Monday, June 16, 2008

New gene shows promise in resistant breast cancer

Researchers have identified a new group of compounds that might one day be added to the armamentarium of therapies designed to fight estrogen-fueled breast cancer. The molecule, called TPBM, and related drugs may have a role in treating patients who have become resistant to other hormone-based therapies, such as tamoxifen.

There are a large number of people who have estrogen receptor-positive breast cancer who respond well to hormone therapy. Sometimes, after a number of years, the hormone therapy stops working. Then they are switched to something else. That works for a time before the cancer progresses.

Exactly what is happening in those cancer cells that they become resistant? Perhaps there is another mechanism that can be overcome and this could be one of them.

Some two-thirds of all breast cancers are estrogen receptor-positive and therefore respond to hormonal treatments such as tamoxifen or the newer aromatase inhibitors, letrozole and anastrozole. Tamoxifen works by blocking estrogen receptors on breast cancer cells, while aromatase inhibitors interfere with the body's ability to produce estrogen.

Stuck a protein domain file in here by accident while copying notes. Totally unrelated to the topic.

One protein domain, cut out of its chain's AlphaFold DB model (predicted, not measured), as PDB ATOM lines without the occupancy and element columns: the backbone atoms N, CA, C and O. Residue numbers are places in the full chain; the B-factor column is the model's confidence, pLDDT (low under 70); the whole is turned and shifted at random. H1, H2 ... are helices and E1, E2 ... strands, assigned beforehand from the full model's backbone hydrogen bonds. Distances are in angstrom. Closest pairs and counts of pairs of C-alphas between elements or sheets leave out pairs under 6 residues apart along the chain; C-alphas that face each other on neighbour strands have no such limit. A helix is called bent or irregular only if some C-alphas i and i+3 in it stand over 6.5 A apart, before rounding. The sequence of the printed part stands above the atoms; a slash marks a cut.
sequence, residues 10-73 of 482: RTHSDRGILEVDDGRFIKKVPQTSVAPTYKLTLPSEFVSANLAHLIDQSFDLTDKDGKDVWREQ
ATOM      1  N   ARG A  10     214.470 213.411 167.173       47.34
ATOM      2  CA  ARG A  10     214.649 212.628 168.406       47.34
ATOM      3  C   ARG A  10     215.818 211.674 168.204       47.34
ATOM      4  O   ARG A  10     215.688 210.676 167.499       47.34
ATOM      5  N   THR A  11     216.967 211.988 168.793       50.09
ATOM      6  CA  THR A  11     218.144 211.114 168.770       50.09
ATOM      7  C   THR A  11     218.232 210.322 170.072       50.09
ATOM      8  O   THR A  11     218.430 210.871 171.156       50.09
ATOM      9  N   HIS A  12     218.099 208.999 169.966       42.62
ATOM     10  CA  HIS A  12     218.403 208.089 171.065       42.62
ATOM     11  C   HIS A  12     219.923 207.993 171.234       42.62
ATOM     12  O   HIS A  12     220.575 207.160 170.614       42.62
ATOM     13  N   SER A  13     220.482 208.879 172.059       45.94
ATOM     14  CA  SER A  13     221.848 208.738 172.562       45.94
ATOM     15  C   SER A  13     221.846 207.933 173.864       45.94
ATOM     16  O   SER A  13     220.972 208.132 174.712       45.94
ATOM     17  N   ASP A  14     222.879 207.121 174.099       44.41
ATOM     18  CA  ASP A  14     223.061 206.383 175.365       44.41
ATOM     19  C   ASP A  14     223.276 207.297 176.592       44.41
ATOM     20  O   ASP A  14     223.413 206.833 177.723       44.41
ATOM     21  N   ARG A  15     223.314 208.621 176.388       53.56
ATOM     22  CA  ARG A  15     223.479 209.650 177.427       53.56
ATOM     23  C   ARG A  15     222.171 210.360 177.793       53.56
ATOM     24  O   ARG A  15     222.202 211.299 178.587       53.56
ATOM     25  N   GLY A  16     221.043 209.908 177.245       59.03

Many of the cancers in this category eventually become resistant to tamoxifen and, in some cases, tamoxifen may even turn the tables and start acting like estrogen, thereby fueling tumour growth and proliferation.

A new study was presented by researchers from the University of North Carolina, Chapel Hill, the University of Colorado Health Sciences Center, Denver, and the University of Illinois, Urbana-Champaign at the annual meeting of the Endocrine Society, in San Francisco.

Through extensive laboratory testing, they identified a group of compounds related to TPBM that interfered with estrogen's effect on breast cancer cells via a different pathway. The molecules work by affecting the way estrogen receptors interact with a woman's DNA.

TPBM has the advantage of being "highly specific" and therefore potentially much less likely to have any unwanted effects on other cells. It also works against tamoxifen when tamoxifen starts fueling tumour growth. The research is promising, but still preliminary at this stage.

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